Every worker deserves to work in a safe and non-hazardous environment. Fifty years ago, the federal government enacted legislation to protect workers, and the Occupational Safety and Health Administration (OSHA) enforces these laws. These safety protocols benefit both employees and employers.
Continue reading to learn more about OSHA.
Information on OSHA
OSHA enforces standards for varying workplace sectors, which include general principles of safety as well as more workplace-specific standards for fields like construction. Furthermore, this organization is continuously researching new rules to improve workplace safety and address new potential threats. Every workplace must implement OSHA’s standards because if employees feel unsafe and uncared for, then their productivity will suffer. Benefits of employee safety include:
- Less sick days requested
- Impressing your customers
- Providing superior service, which boosts customer loyalty
- Boosting staff morale
In today’s blog, we will focus on OSHA regulations for construction workers.
The problem: Every year, falls consistently account for the greatest number of fatalities in the construction industry. Several factors usually lead to falls, including unstable working surfaces, failure to implement fall protection equipment, and human error.
- Cover floor holes
- Use safety net systems or personal fall arrest systems, such as body harnesses.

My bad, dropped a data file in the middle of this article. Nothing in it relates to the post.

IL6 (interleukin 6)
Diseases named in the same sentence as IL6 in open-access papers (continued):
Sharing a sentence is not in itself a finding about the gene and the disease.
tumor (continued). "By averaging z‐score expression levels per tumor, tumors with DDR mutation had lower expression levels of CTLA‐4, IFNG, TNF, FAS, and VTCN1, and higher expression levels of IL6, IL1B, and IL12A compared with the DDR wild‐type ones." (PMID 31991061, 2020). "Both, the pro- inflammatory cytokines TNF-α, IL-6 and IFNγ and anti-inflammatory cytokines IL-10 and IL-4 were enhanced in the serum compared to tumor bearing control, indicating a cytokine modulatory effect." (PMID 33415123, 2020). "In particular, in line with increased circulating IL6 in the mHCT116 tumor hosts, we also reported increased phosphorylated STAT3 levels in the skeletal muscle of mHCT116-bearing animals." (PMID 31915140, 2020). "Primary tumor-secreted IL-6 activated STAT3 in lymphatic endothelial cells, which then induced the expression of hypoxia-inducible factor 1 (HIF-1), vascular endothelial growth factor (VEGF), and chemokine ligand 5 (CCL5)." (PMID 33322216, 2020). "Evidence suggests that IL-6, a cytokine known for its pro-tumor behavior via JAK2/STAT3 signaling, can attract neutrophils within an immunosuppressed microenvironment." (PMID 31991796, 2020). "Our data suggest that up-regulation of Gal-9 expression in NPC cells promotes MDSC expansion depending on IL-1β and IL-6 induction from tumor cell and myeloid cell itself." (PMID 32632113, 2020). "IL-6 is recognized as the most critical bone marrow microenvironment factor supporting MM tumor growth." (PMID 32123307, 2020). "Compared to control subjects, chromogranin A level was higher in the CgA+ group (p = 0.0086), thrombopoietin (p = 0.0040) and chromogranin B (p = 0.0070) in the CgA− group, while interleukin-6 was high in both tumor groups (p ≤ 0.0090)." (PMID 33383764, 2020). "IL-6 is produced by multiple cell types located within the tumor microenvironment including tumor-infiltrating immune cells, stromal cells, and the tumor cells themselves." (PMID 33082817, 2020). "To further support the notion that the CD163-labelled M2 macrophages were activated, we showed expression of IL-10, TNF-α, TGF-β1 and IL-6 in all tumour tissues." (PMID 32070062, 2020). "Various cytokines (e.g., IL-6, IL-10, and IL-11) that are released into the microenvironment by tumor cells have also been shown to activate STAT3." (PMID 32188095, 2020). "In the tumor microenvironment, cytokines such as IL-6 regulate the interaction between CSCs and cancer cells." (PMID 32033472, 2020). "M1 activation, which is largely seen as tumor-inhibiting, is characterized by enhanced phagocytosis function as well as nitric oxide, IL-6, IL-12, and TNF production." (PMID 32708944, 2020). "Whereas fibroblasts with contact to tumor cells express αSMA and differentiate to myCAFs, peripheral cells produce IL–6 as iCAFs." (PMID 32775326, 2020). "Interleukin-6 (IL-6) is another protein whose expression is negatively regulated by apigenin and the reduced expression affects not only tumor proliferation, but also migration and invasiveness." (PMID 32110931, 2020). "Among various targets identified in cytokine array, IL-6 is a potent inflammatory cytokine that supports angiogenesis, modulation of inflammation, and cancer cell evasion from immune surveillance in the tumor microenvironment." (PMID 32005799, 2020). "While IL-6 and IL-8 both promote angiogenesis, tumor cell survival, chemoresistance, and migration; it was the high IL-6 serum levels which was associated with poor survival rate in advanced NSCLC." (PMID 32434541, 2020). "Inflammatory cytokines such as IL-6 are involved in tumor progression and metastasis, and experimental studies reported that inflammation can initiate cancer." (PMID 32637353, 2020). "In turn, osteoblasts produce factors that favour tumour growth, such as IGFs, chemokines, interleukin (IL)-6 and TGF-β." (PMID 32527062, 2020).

- Use aerial lifts or elevated platforms to provide safer elevated working surfaces.
The problem: OSHA estimates there are approximately 25,000 injuries per year due to unstable ladders in construction sites.
- Always use the correct ladder for the task, and not the first available one.
- Make sure all ladders are tall enough to reach the work area safely.
- Never load ladders beyond the maximum intended load.
- Avoid using ladders with metal components near electrical work and overhead power lines to prevent electrocution.
- Regularly inspect ladders for noticeable defects.
Preventing Trench Collapses
The problem: Trench collapses cause hundreds of injuries each year, with a steady rise this past decade.
- Never enter an unprotected trench.
- Make sure there’s a way to exit trenches, such as a ladder, ramp, or stairway. There should be no more than 25 feet of lateral travel for employees who have to work inside a trench.
- Keep spoils approximately two feet back from the trench’s edges.
- Inspect trenches after hazard-increasing events, such as rainstorms or earthquakes.
Communicate All Hazards
The problem: Failure to disclose the hazards associated with chemicals to your employees can result in chemical burns, fires and explosions, chronic respiratory problems, and more.
- Place a Material Safety Data Sheet (MSDS) for each chemical in every building of your facility.
- Train employees on how to read this chart
- Provide clean-up kits in areas where you store chemicals in case of emergency.
- Provide personal protective equipment (PPE) and enforce its use.
- Train employees to clean up chemical spills, which includes teaching them how to protect themselves and properly dispose of hazardous wastes.
Flickinger Sutterfield & Boulton is Here for You
Although every employer must enforce OSHA’s safety regulations, they may not keep up-to-date with the latest protocols. If you’re a construction worker who was recently hurt on the job, you should pursue legal action to receive compensation for your injuries. The experienced personal injury attorneys at Flickinger Sutterfield & Boulton can help you collect damages for your suffering. We have offices throughout Utah County and West Jordan. Schedule your free case evaluation today.